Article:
Mr. Kerr knelt down next to Rose on one massive knee. His head was as thick as her entire body. “The moon,” he said in his deep voice, “is made of
cheese
.”

Rose tried not to giggle. “Mr. Kerr, with all due respect, I believe the moon is made of rock.”

“Nope! It's
cheese
,” said Mr. Kerr. “A green cheese, actually.”

Gus curled his whiskers with his paw. Rose could tell that he also disagreed.

“It isn't
actually
cheese,” Mr. Butter said, correcting Mr. Kerr. “Not in a made-from-curdled-cow's-milk sort of way. Rather, it's a cheese-like substance with powerful magical properties. These magical properties have been known to descendants of Filbert and Albatross Bliss for quite some time, due to the occasional piece of broken moon rock crashing onto Earth. But no one has had the technology to harness the magical properties of Moon's Cheese on a grand scale—until now, that is.

“Mr. Mechanico,” continued Mr. Butter. “Why don't you show Miss Bliss the cheese video.”

Mr. Mechanico reached over to the control board with one of his tentacles and pulled a red lever. The giant closet of red mason jars parted down the middle, revealing a movie screen as tall as the building itself. Mr. Mechanico pressed a series of buttons, and a video started to play of a trio of octopus-shaped robots making grilled cheese sandwiches over an open campfire. A faint soundtrack of classical music played softly.

“No,” said Mr. Butter, exasperated. “The other one.”

Another series of pushed buttons and a new video came on the screen—this time it was of another octopus-shaped robot dipping a crouton into a pot of fondue.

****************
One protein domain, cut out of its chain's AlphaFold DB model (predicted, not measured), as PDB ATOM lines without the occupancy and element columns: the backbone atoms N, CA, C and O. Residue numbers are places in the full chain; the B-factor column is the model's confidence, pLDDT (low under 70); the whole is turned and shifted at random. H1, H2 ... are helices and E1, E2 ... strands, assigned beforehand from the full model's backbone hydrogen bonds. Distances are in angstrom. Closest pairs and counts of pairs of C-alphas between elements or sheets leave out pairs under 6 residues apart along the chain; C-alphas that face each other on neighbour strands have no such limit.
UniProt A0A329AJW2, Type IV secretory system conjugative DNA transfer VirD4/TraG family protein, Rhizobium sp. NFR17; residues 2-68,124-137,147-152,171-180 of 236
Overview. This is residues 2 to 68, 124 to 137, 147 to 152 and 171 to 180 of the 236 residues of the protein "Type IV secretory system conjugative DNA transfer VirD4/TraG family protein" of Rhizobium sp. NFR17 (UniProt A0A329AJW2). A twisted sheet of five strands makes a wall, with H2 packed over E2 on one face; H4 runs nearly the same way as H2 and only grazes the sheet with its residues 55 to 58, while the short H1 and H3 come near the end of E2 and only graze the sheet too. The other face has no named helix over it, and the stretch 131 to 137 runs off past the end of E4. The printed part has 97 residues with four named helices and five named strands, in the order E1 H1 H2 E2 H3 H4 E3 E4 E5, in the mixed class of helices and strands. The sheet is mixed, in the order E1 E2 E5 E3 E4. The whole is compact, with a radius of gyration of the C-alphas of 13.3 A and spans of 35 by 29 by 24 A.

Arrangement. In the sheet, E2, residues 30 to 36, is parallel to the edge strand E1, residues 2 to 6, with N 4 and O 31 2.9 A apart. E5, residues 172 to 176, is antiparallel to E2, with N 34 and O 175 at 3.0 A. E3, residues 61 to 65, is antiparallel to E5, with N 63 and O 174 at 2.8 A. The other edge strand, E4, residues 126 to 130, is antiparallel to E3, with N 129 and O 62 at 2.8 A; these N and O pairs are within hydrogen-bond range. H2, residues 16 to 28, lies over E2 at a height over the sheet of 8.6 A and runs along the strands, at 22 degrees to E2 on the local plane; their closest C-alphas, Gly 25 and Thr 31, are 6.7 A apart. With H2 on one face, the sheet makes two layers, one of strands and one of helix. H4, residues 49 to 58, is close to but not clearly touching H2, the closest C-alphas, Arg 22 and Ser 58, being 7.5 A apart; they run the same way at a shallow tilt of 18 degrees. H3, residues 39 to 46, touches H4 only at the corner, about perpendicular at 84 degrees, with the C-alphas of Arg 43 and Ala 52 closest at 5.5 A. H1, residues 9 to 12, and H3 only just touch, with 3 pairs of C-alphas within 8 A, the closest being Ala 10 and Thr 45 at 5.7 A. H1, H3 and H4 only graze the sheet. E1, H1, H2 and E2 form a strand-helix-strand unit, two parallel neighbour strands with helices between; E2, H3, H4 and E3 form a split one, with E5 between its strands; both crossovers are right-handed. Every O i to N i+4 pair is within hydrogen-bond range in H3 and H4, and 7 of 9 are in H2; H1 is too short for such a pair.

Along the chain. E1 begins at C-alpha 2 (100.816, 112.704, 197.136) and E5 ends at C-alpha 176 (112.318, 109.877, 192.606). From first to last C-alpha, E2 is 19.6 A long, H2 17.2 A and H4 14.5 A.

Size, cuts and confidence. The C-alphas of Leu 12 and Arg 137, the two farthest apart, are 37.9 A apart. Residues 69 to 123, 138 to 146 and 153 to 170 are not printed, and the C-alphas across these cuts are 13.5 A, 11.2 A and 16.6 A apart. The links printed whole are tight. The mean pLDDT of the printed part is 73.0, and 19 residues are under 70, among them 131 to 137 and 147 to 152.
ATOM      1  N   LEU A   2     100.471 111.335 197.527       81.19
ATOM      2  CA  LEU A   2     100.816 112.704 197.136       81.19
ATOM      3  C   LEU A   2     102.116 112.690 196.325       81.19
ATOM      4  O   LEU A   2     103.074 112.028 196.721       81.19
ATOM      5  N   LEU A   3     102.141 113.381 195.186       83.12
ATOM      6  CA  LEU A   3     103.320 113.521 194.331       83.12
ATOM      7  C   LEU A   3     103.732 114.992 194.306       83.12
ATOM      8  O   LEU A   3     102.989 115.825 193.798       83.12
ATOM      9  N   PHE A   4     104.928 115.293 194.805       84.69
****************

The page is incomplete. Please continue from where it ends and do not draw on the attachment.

“The
other
one, Mechanico!”

A third video clicked onto the screen—a view of the moon through the windshield of an approaching spaceship. The moon grew larger in the image as the ship drew closer to the moon's surface, and Rose could see that it wasn't the dull-gray rock she'd expected. Instead, it seemed to jiggle like a vast grayish-white sea of Jell-O.

Then the view changed to a camera mounted under the ship. As the craft flew close to the surface, something extended from its belly—a massive robotic arm with a scoop on the end as big as a school bus. It plunged beneath the surface and pulled up a wedge of thick white cheese.

“You see, Rosemary Bliss,” said Mr. Butter, “there's plenty of Moon's Cheese to be had—more than enough to feed every person in the nation one of your marvelous Moony Pyes.”

“Great,” Rose said, feeling sick to her stomach. “That's just great.”

“Marvelous,” Gus muttered under his breath, dripping with sarcasm.